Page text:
| 6 ft 0 in (1.83 m)|
180 lb (82 kg)
|Born|| June 2 1941,|
Sault Ste. Marie, ON, CAN
|Pro Career||1968 – 1978|
Early life Edit
Nanne grew up in Sault Ste. Marie where he played hockey with Phil Esposito and Tony Esposito. He moved to the University of Minnesota in 1960 where he played for the Minnesota Golden Gophers while studying business administration and was coached by the legendary John Mariucci. He was one of the biggest stars in American college hockey during the 1960s, and became an American citizen in 1967 which allowed him to play for the US Olympic hockey team alongside Herb Brooks. The team finished 6th at the 1968 Winter Olympics in Grenoble.
Pro career Edit
Nanne started his National Hockey League career with the Minnesota North Stars in 1968 after the Olympics. He would spend his entire career in Minnesota, playing 635 NHL regular season games for the Stars in 1968–78. A steady defenceman and sometime forward, he scored 21 goals in 1971–72 but was mostly known for his defensive, penalty killing abilities. Nanne frequently played for U.S. national team in 1976–77 as the North Stars usually failed to make the Stanley Cup playoffs, allowing him to participate in the 1976 and 1977 Ice Hockey World Championship tournaments as well as the inaugural 1976 Canada Cup. Nanne served as the team captain or assisting captain in all of these tournaments (he also was captain of the 1968 Olympic team).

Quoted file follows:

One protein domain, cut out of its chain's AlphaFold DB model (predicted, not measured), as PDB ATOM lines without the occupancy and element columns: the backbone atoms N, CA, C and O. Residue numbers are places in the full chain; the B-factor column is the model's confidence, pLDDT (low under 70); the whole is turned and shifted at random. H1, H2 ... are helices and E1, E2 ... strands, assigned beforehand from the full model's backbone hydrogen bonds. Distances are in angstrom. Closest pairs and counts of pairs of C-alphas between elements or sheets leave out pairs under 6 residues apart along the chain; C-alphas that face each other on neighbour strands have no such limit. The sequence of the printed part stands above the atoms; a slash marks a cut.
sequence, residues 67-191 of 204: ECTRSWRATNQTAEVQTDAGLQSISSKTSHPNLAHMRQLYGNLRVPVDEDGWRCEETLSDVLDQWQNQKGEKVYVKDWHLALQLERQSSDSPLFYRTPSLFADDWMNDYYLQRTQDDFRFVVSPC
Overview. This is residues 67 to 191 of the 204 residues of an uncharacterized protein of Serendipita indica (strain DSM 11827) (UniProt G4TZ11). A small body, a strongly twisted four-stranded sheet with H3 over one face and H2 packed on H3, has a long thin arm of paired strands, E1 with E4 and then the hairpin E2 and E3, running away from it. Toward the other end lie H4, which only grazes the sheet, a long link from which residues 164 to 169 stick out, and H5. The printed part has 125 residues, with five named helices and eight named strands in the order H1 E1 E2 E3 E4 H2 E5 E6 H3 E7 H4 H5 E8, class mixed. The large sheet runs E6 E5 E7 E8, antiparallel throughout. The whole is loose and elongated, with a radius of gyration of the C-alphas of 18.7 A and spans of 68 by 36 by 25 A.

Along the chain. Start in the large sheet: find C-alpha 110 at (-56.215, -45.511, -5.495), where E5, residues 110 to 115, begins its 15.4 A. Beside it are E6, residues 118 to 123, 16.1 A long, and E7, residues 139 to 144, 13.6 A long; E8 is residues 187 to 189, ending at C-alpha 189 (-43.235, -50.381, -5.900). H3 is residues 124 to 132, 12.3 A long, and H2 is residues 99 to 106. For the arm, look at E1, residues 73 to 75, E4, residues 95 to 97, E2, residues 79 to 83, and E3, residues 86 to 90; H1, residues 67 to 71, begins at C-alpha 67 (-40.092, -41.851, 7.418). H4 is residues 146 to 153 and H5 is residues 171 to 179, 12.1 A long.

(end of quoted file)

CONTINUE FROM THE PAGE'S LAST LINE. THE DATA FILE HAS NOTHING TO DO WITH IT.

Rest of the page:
Post career Edit
Lou Nanne is probably best known for his career as a general manager and coach of the North Stars and for the United States Canada Cup entries. He quickly rebuilt the North Stars into a contender after his playing career ended in 1978. The Stars reached the Stanley Cup finals in 1981 and semifinals in 1984. Nanne also served as general manager of the United States team in the 1981 Canada Cup and 1984 Canada Cup tournaments. He finally resigned from the North Stars in 1988 due to health reasons.
- WCHA First All-Star Team (1963)
- WCHA Most Valuable Player (1963)
- NCAA West First All-American Team (1963)
- Lester Patrick Trophy (1989)
- International Ice Hockey Federation Hall of Fame
- United States Hockey Hall of Fame
|This page uses content from Wikipedia. The original article was at Lou Nanne. The list of authors can be seen in the page history. As with Ice Hockey Wiki, the text of Wikipedia is available under the Creative Commons Attribution-Share Alike License 3.0 (Unported) (CC-BY-SA).|